In metastatic prostate cancer (PCa) cells, imbalance between cell survival and death signals such as constitutive activation of phosphatidylinositol 3-kinase (PI3K)-Akt and inactivation of apoptosis-stimulated kinase (ASK1)-JNK pathways is often detected. Here, we show that DAB2IP protein, often down-regulated in PCa, is a potent growth inhibitor by inducing G(0)/G(1) cell cycle arrest and is proapoptotic in response to stress. Gain of function study showed that DAB2IP can suppress the PI3K-Akt pathway and enhance ASK1 activation leading to cell apoptosis, whereas loss of DAB2IP expression resulted in PI3K-Akt activation and ASK1-JNK inactivation leading to accelerated PCa growth in vivo. Moreover, glandular epithelia from DAB2IP(-/-) animal exhibited hyperplasia and apoptotic defect. Structural functional analyses of DAB2IP protein indicate that both proline-rich (PR) and PERIOD-like (PER) domains, in addition to the critical role of C2 domain in ASK1 activity, are important for modulating PI3K-Akt activity. Thus, DAB2IP is a scaffold protein capable of bridging both survival and death signal molecules, which implies its role in maintaining cell homeostasis.

    Proceedings of the National Academy of Sciences of the United States of America 2009;106;47;19878-83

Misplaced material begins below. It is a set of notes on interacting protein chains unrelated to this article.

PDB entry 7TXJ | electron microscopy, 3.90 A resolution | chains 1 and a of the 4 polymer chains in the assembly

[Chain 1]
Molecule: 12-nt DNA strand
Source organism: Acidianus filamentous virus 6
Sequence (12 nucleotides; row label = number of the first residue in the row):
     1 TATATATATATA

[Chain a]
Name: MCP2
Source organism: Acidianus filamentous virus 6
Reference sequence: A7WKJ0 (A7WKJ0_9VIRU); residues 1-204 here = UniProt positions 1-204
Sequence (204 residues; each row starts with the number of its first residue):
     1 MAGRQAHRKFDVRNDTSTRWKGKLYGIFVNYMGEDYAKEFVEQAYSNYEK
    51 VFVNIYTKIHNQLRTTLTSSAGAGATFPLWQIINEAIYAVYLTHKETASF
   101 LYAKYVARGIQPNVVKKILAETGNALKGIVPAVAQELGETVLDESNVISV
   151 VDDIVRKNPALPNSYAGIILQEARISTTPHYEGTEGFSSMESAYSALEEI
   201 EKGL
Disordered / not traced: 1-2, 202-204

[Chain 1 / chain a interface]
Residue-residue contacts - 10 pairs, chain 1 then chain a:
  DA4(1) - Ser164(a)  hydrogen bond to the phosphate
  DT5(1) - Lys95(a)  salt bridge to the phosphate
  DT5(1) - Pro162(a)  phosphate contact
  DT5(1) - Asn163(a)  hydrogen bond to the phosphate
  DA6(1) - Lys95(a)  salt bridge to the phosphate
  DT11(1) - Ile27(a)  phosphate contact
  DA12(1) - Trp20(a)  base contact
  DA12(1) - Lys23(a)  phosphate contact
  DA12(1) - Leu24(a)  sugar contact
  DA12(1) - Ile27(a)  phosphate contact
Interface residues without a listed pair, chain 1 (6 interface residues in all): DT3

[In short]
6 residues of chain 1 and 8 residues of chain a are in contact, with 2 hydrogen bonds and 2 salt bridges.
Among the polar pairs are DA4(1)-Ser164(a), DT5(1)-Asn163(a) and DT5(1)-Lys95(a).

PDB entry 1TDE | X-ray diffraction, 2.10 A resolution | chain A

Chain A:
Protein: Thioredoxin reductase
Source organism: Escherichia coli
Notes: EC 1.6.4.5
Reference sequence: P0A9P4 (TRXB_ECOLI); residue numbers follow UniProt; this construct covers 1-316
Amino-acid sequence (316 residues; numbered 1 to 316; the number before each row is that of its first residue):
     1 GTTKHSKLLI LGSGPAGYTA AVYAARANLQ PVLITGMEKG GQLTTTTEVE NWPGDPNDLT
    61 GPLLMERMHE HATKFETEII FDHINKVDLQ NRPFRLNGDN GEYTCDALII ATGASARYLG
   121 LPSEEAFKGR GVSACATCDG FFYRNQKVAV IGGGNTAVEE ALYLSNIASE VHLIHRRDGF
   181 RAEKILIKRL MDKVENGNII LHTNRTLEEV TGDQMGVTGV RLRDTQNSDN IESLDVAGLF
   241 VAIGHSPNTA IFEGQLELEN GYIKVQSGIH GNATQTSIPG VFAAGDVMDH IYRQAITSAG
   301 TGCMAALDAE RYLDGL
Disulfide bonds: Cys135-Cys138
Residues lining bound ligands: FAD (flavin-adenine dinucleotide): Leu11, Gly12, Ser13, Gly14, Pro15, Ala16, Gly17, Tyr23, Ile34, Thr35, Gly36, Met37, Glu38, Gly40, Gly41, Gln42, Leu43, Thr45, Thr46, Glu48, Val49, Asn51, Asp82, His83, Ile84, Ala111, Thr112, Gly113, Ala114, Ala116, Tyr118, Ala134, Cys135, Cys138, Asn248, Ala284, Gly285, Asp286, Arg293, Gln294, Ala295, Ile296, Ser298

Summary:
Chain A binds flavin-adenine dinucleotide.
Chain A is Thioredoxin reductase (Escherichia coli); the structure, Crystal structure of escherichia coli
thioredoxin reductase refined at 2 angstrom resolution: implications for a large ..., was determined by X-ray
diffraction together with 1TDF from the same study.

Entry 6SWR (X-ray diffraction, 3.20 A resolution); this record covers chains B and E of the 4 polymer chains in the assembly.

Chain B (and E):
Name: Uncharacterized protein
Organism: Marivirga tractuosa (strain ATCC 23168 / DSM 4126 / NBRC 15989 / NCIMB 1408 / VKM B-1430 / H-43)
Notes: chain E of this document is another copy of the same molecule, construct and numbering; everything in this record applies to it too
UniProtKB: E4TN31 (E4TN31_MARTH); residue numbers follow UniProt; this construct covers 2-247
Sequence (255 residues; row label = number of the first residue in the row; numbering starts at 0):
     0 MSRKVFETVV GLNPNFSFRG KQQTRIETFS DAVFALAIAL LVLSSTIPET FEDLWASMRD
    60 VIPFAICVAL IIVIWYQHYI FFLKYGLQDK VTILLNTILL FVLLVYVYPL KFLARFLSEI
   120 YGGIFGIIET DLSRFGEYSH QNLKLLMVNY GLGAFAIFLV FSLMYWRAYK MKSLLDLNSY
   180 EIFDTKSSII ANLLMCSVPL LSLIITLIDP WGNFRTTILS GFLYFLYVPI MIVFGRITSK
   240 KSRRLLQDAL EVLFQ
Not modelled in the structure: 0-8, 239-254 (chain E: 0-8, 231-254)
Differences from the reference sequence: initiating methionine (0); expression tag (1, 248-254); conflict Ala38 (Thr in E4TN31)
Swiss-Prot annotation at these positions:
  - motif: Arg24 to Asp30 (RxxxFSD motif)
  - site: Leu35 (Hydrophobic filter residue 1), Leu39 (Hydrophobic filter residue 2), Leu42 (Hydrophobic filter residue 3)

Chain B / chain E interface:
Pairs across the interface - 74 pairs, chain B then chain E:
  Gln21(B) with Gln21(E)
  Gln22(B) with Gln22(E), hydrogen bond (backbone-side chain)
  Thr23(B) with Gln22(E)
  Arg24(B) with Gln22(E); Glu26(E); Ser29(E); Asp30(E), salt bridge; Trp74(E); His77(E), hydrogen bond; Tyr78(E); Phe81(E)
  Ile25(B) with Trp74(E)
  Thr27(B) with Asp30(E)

• Prognostic significance of prostate cancer susceptibility variants on prostate-specific antigen recurrence after radical prostatectomy.

    Huang SP, Huang LC, Ting WC, Chen LM, Chang TY, Lu TL, Lan YH, Liu CC, Yang WH, Lee HZ, Hsieh CJ and Bao BY

    Department of Pharmacy, China Medical University, Taichung, Taiwan.

    Recent genomewide association studies have identified several prostate cancer susceptibility variants. However, the association between these variants and biochemical failure in prostate cancer patients receiving radical prostatectomy has not been determined. We systematically evaluated 20 prostate cancer-associated single-nucleotide polymorphisms in a cohort of 320 localized prostate cancer patients receiving radical prostatectomy. Each single-nucleotide polymorphism found to be associated with the recurrence of prostate-specific antigen was further analyzed by Kaplan-Meier analysis and Cox regression model. Three prostate cancer susceptibility single-nucleotide polymorphisms (rs1447295 at 8q24, rs7920517 and rs10993994 at 10q11) were associated with prostate-specific antigen recurrence (P < 0.02). Of these, rs7920517 and rs10993994, which were in strong linkage disequilibrium (r(2) = 0.91), also showed significant associations with poor prostate-specific antigen-free survival following radical prostatectomy (log-rank test; P < 0.01). The associations remained significant in our multivariate Cox proportional hazards analysis after adjusting for other clinicopathologic risk covariates (P < 0.01). In conclusion, loci associated with risk for prostate cancer, such as rs7920517 and rs10993994, might also be used to predict the recurrence of prostate-specific antigen in prostate cancer patients receiving radical prostatectomy.